Supreme Court Remains Silent on Same-Sex Marriage Appeals

Currently, a number of same-sex marriage cases are pending before the Supreme Court. The issues brought before the justices include equal consideration for homosexual couples who are legally married under state law, but cannot receive some of the benefits heterosexual couples are guaranteed under federal law. The court could also take up California’s Proposition 8 and either uphold or strike down the 9th Circuit Court of Appeals’ ruling on the 2008 ballot referendum.

The decision on which appeals, if any, the justices on the high court will hear was expected on Friday, but it didn’t come. Analysts then speculated that the court could announce its decision on Monday, but the justices still have not decided to hear any of the cases. The Supreme Court remains silent on the issue, but its indecision thus far should not be interpreted as a complete refusal to hear any of the appeals.

[12/07/2012 Update: The Supreme Court of the United States decided to review the Defense of Marriage Act and Proposition 8. Arguments will likely be heard in March 2013. Ruling will likely come down in June.]

The issue of racial segregation in schools was left pending before the high court for a number of years before the court decided to hear Brown v. Board of Education of Topeka in 1953. The case is now considered one of the most important landmark decisions in the history of the Supreme Court.

Just as racial equality was the civil rights issue of the 50s and 60s, the issue of marriage equality is considered by many to be the civil rights issue of the current decade.

Nationwide polls suggest that the American perspective on the issue is gradually shifting and the percentage of Americans who believe same-sex marriage should be legal has significantly risen in the last twenty years. The decision to hear any of the five appeals on the issue of marriage equality would alone be considered a landmark decision.

As the priorities of modern society change, it seems the idea of “traditional family values” has fallen by the wayside. It is not a simple thing to define what is “traditional” because the concept of what marriage and the family unit means in society has shifted to various degrees with each generation.

Most people who argue for the “traditional” definition of marriage seldom realize that such an argument is full of gaping holes. When one defines marriage, it should not just be defined by who should be allowed to enter into the union, but what kind of union it is.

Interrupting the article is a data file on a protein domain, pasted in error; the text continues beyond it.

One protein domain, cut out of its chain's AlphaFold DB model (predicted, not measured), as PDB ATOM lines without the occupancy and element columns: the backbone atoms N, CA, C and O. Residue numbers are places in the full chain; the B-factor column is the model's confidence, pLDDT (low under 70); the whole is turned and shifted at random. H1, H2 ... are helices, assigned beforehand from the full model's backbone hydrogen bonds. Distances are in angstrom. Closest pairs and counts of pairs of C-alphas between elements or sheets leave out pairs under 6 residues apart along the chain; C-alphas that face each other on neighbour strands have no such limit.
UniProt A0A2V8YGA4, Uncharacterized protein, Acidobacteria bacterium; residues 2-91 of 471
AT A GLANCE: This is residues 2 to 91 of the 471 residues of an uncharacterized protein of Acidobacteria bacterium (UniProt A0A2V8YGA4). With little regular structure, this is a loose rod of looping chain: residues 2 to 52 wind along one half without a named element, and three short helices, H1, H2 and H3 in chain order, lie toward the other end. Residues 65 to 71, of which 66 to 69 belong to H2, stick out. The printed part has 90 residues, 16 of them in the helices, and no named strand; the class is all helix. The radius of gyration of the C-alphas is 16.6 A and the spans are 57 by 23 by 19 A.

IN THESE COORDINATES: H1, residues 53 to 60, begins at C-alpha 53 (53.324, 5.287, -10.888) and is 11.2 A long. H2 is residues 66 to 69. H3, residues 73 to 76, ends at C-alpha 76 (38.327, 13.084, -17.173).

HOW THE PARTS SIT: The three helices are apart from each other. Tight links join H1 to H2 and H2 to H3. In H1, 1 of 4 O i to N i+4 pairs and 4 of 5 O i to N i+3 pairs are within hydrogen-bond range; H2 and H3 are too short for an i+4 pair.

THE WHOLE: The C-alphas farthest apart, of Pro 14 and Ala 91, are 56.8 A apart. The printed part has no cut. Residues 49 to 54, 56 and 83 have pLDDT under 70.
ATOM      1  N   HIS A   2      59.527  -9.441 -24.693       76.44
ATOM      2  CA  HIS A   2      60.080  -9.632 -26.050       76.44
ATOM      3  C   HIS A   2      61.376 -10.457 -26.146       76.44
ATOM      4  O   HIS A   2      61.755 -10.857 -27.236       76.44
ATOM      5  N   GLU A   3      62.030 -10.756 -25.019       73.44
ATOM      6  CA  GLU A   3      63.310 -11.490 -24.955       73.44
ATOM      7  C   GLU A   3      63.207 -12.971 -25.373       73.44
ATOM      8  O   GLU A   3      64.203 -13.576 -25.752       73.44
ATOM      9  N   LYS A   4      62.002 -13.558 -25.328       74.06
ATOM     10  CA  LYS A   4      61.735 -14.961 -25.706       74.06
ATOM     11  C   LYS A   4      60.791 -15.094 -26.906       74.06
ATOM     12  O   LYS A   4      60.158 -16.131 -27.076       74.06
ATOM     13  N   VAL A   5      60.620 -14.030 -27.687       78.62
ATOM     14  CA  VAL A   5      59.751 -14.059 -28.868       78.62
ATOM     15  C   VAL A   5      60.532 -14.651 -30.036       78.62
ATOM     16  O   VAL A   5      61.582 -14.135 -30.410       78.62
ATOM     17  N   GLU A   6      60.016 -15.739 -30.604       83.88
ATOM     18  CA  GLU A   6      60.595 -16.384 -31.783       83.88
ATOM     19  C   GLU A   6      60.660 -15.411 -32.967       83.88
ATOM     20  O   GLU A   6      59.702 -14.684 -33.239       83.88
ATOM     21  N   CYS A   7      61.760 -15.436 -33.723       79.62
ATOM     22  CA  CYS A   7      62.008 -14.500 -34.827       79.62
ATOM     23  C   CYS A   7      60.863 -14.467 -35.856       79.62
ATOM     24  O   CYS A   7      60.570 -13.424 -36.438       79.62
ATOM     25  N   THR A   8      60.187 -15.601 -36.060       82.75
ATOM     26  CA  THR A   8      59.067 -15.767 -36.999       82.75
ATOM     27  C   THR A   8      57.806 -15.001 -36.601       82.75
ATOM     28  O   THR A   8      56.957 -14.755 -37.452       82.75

For most of history, marriage was a socioeconomic and/or political institution. The decision to get married was based more on the current socioeconomic status of those involved and had more to do with the people around the couple than the couple themselves. Love was an inconsequential idea compared to economic prosperity within one’s own socioeconomic class.

This is the traditional definition of marriage and during this time, and for a greater portion of human history, both parties in a marriage were not considered equal. In modern American society, however, men and women are equal and have the same opportunities available to them.

Marriage, for the most part, is no longer an institution that is needed for socioeconomic prosperity and, as a result, is no longer a high priority for many. Some couples seek to live in domestic partnerships without entering into the civil institution of marriage and a growing number of people place professional and personal obligations over finding a marital partner. Therefore, some people question the relevance of the “traditional marriage” argument.

Most people opposed to same-sex marriage rely on an argument based on a moral structure typically originating from religious ideas. However, morality is a subjective construct. Societal and moral values shift with each new generation and many Americans believe that government should not favor one set of moral principles over another.

The number of people in the United States that accept same-sex relations is growing. Three states passed ballot referendums to legalize same-sex marriage during the 2012 elections. Wisconsin voted in the first openly gay member of the US Senate. As the times change, so does the attitude of the American people. Gallup poll results indicate that the number of Americans who believe gay and lesbian relations are morally acceptable has risen sixteen percentage points in the last decade alone.

While the Supreme Court has remained silent on the appeals dealing with this issue, it is likely it will eventually take up at least one of the cases dealing with the Defense of Marriage Act (DOMA) and its constitutionality. This would set a legal precedent for the other appeals dealing with DOMA and the high court would essentially rule on the federal government’s role in defining marriage.